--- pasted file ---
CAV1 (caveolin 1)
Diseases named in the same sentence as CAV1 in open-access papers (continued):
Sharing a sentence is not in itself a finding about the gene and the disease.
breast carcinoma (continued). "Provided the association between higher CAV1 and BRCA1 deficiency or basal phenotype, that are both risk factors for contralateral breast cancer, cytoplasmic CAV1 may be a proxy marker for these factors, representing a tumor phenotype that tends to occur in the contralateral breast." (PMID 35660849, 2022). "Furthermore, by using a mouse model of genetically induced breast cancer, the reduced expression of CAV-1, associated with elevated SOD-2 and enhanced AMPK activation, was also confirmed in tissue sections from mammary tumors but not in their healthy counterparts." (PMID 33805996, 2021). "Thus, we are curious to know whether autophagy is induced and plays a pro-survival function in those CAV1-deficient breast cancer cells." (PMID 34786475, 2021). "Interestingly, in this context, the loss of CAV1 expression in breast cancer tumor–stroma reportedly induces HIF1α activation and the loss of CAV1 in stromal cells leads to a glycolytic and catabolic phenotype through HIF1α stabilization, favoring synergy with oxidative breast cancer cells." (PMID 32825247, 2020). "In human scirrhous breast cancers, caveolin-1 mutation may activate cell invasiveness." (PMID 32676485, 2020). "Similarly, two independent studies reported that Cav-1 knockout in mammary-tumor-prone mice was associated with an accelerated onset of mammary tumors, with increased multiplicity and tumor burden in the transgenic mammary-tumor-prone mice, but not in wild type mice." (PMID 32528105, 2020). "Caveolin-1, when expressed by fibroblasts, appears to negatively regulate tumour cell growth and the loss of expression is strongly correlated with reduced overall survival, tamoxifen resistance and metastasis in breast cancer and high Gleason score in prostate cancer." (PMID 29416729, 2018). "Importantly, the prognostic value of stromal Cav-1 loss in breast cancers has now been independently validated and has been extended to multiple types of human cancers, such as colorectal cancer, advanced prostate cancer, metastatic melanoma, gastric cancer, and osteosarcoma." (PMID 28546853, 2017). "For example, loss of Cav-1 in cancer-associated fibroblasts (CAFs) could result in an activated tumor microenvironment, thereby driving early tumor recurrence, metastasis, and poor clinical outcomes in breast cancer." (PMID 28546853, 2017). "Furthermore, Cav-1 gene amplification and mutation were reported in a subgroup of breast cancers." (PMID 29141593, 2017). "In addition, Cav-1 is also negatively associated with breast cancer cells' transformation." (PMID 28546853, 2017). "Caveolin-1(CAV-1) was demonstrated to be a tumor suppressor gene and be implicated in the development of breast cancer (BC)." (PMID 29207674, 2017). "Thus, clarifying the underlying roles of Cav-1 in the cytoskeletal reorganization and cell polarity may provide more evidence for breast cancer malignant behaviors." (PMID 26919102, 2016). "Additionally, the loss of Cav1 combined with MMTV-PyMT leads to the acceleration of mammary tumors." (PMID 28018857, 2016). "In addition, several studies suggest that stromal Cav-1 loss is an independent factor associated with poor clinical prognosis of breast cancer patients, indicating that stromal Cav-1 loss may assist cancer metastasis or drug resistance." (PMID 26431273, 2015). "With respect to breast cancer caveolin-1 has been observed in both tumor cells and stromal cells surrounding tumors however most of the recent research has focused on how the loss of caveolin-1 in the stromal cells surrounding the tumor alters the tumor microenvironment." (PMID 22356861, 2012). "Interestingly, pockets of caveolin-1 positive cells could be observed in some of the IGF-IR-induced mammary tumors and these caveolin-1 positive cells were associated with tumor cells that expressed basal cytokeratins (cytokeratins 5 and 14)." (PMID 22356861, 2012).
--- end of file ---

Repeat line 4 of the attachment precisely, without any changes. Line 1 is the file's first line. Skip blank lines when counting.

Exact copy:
breast carcinoma (continued). "Provided the association between higher CAV1 and BRCA1 deficiency or basal phenotype, that are both risk factors for contralateral breast cancer, cytoplasmic CAV1 may be a proxy marker for these factors, representing a tumor phenotype that tends to occur in the contralateral breast." (PMID 35660849, 2022). "Furthermore, by using a mouse model of genetically induced breast cancer, the reduced expression of CAV-1, associated with elevated SOD-2 and enhanced AMPK activation, was also confirmed in tissue sections from mammary tumors but not in their healthy counterparts." (PMID 33805996, 2021). "Thus, we are curious to know whether autophagy is induced and plays a pro-survival function in those CAV1-deficient breast cancer cells." (PMID 34786475, 2021). "Interestingly, in this context, the loss of CAV1 expression in breast cancer tumor–stroma reportedly induces HIF1α activation and the loss of CAV1 in stromal cells leads to a glycolytic and catabolic phenotype through HIF1α stabilization, favoring synergy with oxidative breast cancer cells." (PMID 32825247, 2020). "In human scirrhous breast cancers, caveolin-1 mutation may activate cell invasiveness." (PMID 32676485, 2020). "Similarly, two independent studies reported that Cav-1 knockout in mammary-tumor-prone mice was associated with an accelerated onset of mammary tumors, with increased multiplicity and tumor burden in the transgenic mammary-tumor-prone mice, but not in wild type mice." (PMID 32528105, 2020). "Caveolin-1, when expressed by fibroblasts, appears to negatively regulate tumour cell growth and the loss of expression is strongly correlated with reduced overall survival, tamoxifen resistance and metastasis in breast cancer and high Gleason score in prostate cancer." (PMID 29416729, 2018). "Importantly, the prognostic value of stromal Cav-1 loss in breast cancers has now been independently validated and has been extended to multiple types of human cancers, such as colorectal cancer, advanced prostate cancer, metastatic melanoma, gastric cancer, and osteosarcoma." (PMID 28546853, 2017). "For example, loss of Cav-1 in cancer-associated fibroblasts (CAFs) could result in an activated tumor microenvironment, thereby driving early tumor recurrence, metastasis, and poor clinical outcomes in breast cancer." (PMID 28546853, 2017). "Furthermore, Cav-1 gene amplification and mutation were reported in a subgroup of breast cancers." (PMID 29141593, 2017). "In addition, Cav-1 is also negatively associated with breast cancer cells' transformation." (PMID 28546853, 2017). "Caveolin-1(CAV-1) was demonstrated to be a tumor suppressor gene and be implicated in the development of breast cancer (BC)." (PMID 29207674, 2017). "Thus, clarifying the underlying roles of Cav-1 in the cytoskeletal reorganization and cell polarity may provide more evidence for breast cancer malignant behaviors." (PMID 26919102, 2016). "Additionally, the loss of Cav1 combined with MMTV-PyMT leads to the acceleration of mammary tumors." (PMID 28018857, 2016). "In addition, several studies suggest that stromal Cav-1 loss is an independent factor associated with poor clinical prognosis of breast cancer patients, indicating that stromal Cav-1 loss may assist cancer metastasis or drug resistance." (PMID 26431273, 2015). "With respect to breast cancer caveolin-1 has been observed in both tumor cells and stromal cells surrounding tumors however most of the recent research has focused on how the loss of caveolin-1 in the stromal cells surrounding the tumor alters the tumor microenvironment." (PMID 22356861, 2012). "Interestingly, pockets of caveolin-1 positive cells could be observed in some of the IGF-IR-induced mammary tumors and these caveolin-1 positive cells were associated with tumor cells that expressed basal cytokeratins (cytokeratins 5 and 14)." (PMID 22356861, 2012).